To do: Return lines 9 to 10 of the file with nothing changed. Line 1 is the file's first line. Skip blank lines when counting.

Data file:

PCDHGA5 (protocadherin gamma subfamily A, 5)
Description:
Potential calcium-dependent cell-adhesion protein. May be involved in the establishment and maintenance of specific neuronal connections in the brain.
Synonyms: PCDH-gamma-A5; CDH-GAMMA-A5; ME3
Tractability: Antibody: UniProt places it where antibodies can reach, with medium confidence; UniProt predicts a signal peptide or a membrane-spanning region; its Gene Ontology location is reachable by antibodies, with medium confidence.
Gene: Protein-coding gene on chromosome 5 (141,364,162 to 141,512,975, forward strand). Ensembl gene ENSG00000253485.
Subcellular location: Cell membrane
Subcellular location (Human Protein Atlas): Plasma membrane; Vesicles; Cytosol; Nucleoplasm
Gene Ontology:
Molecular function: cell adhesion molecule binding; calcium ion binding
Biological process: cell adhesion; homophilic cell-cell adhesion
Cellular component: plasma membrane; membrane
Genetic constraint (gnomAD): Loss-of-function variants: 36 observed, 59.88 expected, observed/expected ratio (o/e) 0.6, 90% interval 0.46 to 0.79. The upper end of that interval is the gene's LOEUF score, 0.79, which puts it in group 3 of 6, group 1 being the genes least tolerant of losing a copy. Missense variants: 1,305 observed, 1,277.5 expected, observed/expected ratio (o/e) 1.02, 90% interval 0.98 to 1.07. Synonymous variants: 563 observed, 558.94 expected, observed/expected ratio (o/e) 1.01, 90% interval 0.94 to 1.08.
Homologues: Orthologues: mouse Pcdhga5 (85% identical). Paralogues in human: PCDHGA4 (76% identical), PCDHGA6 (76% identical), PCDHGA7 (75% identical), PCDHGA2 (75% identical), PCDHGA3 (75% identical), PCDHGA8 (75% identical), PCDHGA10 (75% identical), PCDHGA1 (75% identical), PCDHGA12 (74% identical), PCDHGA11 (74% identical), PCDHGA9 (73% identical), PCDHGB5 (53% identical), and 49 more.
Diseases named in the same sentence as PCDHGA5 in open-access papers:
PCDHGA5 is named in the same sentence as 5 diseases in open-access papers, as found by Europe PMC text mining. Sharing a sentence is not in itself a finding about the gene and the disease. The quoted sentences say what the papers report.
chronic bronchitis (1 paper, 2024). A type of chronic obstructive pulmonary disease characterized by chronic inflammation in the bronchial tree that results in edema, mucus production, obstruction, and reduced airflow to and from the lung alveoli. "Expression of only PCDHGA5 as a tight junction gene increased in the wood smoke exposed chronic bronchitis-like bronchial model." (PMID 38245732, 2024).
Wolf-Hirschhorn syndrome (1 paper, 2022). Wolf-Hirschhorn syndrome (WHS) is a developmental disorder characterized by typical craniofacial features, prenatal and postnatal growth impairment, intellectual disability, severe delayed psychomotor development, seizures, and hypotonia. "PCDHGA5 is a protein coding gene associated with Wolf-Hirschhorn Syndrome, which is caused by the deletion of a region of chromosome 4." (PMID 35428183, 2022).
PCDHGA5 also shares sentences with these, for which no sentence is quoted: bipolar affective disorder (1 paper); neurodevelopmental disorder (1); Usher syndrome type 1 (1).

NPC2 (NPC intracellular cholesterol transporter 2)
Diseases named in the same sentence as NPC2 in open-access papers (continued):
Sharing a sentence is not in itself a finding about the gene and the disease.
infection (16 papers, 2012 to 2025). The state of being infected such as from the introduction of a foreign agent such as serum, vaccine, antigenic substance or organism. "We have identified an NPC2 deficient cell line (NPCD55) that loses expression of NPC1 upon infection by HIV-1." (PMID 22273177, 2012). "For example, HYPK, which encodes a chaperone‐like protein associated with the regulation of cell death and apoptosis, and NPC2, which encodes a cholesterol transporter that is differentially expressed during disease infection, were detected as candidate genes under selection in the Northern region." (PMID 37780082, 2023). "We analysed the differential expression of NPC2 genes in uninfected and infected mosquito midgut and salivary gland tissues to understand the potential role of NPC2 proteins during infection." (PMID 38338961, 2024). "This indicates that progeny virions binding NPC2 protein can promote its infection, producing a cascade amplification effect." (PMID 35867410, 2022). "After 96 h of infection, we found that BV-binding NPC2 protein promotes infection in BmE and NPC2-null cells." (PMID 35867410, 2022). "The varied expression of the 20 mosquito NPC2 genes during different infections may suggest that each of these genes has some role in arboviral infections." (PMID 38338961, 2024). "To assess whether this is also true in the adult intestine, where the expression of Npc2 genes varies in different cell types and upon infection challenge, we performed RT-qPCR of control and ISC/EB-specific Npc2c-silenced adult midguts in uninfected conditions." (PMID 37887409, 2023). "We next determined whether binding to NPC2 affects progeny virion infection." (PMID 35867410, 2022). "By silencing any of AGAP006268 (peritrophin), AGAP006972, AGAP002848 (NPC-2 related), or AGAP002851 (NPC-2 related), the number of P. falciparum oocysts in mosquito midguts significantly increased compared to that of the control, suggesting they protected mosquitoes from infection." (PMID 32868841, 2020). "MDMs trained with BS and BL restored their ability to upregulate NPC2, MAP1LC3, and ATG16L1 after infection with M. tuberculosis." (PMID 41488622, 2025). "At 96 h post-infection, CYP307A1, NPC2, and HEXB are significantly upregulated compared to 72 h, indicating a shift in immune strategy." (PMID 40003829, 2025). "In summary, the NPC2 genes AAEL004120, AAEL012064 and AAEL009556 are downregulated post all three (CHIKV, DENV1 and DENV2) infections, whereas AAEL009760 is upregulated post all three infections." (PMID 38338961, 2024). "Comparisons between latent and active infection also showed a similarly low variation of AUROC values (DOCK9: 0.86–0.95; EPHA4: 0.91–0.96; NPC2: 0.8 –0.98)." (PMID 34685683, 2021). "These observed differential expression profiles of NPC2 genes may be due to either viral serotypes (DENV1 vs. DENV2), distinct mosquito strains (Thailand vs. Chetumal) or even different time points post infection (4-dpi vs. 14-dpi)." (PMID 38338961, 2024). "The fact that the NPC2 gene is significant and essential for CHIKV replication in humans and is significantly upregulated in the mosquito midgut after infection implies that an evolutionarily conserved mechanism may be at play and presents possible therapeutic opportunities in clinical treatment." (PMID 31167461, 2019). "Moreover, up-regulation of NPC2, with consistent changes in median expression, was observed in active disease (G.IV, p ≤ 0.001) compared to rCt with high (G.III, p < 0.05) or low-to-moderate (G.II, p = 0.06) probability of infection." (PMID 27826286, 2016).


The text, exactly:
Gene Ontology:
Molecular function: cell adhesion molecule binding; calcium ion binding